What’s Sanity?

What is sanity? When the violence crime and other threats to the public are gone, what becomes the new criteria for judgement? Especially when one understands how Psychiatric conditions become known, and have treatment defined.

The loose set of symptomology, within various conditions, allows now for multiple diagnoses. Thus making some condition or another almost assured. Not that is the biggest problem. The biggest problem is getting the correct diagnosis.

So again, who’s to say in the future, who is in need of help? Especially when, voting determines new conditions and treatments, for a group of people requiring a client to return for prescription medication, to support and grow their practices.

When that is the business model, of a supposed medical discipline, the adding of new voted on mental health conditions, not research from a lab, do you really think anyone will leave the office without a prescription? Also, how do you treat with medication, a condition that isn’t always  clear or  diagnosed by medical testing? How is prescribing medication based on guess-work and opinion, medically effective? Who’s then safe from becoming labeled?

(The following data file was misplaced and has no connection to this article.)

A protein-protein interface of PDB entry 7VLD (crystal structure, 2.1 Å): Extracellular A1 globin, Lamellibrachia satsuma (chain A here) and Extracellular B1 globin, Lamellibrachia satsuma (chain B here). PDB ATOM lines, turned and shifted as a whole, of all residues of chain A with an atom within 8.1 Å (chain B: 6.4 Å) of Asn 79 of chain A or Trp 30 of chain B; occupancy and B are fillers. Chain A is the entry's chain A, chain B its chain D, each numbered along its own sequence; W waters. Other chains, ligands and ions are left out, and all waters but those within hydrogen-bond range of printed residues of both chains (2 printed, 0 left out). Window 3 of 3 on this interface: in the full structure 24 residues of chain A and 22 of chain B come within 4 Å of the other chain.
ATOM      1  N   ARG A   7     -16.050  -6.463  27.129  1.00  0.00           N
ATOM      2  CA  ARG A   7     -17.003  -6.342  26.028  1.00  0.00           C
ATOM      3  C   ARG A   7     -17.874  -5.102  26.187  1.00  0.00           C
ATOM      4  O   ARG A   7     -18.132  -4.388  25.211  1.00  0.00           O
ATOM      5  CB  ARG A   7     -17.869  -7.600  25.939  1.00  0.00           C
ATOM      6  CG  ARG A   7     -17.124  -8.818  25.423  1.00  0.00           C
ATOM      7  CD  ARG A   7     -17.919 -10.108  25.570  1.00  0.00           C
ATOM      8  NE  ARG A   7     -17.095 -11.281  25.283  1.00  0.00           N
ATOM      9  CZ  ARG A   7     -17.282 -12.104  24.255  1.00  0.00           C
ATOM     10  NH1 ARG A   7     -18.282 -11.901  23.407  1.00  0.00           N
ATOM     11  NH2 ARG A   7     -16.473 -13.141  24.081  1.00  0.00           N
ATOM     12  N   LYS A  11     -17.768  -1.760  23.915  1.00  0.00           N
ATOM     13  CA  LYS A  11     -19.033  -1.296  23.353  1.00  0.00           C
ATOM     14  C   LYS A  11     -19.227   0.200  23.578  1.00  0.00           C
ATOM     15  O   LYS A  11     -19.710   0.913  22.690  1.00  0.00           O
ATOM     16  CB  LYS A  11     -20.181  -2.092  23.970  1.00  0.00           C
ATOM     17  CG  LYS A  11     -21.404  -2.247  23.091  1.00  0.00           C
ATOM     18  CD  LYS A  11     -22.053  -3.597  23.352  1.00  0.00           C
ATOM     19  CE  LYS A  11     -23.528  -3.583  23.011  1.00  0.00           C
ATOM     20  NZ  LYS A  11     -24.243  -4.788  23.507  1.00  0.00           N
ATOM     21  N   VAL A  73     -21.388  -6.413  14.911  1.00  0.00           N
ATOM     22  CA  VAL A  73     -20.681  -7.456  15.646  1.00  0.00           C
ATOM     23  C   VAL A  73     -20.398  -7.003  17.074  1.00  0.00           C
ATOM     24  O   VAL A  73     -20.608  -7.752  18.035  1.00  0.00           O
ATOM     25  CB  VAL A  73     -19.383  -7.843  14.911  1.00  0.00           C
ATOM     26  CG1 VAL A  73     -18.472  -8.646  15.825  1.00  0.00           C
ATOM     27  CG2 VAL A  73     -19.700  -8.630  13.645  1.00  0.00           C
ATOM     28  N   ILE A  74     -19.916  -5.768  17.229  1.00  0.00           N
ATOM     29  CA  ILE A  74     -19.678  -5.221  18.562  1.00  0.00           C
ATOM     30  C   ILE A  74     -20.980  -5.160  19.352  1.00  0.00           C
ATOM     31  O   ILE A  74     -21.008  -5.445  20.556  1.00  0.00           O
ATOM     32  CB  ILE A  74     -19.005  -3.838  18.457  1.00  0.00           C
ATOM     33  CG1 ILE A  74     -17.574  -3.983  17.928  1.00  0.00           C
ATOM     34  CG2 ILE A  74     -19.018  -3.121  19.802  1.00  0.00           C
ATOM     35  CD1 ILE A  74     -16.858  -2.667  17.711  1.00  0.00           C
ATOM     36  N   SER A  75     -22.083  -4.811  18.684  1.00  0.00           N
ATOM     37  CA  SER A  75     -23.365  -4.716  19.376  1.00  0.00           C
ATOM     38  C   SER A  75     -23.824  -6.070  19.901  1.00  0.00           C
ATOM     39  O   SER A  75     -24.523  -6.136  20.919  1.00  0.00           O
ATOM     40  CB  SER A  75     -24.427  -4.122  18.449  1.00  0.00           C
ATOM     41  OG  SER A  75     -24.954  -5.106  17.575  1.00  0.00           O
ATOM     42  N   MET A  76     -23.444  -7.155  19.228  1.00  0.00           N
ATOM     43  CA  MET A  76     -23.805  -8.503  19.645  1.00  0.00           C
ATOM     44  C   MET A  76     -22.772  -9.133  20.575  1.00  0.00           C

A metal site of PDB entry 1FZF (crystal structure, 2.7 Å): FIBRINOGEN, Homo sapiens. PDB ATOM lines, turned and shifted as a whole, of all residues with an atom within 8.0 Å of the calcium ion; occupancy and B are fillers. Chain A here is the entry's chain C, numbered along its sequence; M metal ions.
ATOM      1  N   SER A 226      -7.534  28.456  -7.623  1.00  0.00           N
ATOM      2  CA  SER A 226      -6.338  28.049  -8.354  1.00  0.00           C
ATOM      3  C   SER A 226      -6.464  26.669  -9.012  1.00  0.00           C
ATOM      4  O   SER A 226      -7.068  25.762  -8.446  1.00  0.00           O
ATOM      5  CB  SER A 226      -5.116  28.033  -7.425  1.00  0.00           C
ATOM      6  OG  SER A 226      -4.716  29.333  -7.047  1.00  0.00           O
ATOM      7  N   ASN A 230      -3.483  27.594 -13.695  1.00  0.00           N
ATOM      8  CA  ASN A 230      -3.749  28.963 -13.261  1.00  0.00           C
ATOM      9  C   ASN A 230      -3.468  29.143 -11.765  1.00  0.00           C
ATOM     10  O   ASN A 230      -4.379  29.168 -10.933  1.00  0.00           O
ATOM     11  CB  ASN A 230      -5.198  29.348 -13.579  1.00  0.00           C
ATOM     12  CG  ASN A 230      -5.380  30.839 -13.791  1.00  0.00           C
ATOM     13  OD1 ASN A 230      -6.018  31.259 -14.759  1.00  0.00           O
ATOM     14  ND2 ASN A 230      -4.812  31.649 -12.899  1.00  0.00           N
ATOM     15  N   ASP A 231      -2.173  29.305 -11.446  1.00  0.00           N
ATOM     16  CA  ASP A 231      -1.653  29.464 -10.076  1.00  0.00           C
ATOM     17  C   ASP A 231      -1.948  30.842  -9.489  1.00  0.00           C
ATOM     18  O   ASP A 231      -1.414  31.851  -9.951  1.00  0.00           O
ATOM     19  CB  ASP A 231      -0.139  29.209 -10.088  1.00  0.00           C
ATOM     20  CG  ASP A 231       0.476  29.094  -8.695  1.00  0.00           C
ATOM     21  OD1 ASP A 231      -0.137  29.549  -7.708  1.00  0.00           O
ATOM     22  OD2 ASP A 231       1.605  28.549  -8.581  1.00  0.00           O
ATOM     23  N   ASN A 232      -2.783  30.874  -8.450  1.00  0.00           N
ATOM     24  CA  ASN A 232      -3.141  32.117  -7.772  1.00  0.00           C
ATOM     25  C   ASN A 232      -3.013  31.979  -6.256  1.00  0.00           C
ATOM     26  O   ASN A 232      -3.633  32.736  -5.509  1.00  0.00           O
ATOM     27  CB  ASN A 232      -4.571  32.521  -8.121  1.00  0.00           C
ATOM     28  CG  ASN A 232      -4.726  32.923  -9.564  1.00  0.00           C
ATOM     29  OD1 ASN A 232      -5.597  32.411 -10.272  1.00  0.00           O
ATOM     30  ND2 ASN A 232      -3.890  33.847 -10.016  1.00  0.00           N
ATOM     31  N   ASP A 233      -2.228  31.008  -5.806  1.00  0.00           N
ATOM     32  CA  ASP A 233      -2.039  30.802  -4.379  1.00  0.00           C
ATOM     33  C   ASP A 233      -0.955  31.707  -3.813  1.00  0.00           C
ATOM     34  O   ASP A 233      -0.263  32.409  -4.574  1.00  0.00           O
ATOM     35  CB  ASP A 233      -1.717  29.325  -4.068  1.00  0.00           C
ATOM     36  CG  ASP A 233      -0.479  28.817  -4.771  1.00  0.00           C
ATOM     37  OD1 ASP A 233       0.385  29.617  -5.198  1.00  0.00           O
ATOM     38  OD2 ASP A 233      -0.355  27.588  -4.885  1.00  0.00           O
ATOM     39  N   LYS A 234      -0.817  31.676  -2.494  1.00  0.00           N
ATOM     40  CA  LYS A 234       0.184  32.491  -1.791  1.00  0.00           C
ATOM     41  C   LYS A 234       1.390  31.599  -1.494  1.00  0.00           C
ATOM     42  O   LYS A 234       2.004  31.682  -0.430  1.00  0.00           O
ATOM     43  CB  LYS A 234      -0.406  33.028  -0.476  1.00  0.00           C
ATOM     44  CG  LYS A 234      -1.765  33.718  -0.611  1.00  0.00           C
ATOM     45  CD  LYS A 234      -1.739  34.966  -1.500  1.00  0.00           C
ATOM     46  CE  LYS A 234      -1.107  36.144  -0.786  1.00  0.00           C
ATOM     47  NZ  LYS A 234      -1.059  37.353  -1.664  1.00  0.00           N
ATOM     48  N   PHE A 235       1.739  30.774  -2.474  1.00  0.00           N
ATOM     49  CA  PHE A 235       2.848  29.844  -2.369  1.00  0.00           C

Do remember their thinking. For example, now if you’re concerned with health and eating good safe foods, you have a mental health condition called Orthorexia. So remember, there’s always a new condition they want to treat with a pill.  Now in this day and age, even taking good care of yourself and being careful about what you eat, is now a mental illness.

Are You Safe?

Guns Mental Health and Manipulation

I have experience dealing with those who have mental health issues. I’ve also listened to the current gun control debate, with all the proposals put forth, as actions to take. There was an action recommended, that I found the most disingenuous. The action was to increase funding to mental health services, so those who may cause violent get weeded out, with a list created of those names. These would be lists of those they consider a future risk to the public.

Doesn’t this action remind anyone of a lesson we should have learned long ago? Also, hasn’t anyone connected the issues between the growing use of psychoactive and psycho-reactive “Prescription Drugs”. Use is rapidly growing, especially by those younger in age, at the behest of school teacher, school officials, councilors, and parents.

Think of the lists they will make, or have already made. Is your child identified as ADD or ADHD? Is there a comment about antisocial behavior, or a “doesn’t work well with others”, on your child’s report card? Has you child even been in a fight at school? Have you ever seen a councilor or psychologist? Have you ever been prescribed a medication used by Psychiatrist, for treating  stress anxiety or depression?

That list just grows and grows, once you start. You also need to ask, what good will a list actually do for the public good? At this point you might even ask, is the list they want to make, for the public’s good to start. Especially with the loss to our rights and privacy that have already taken place.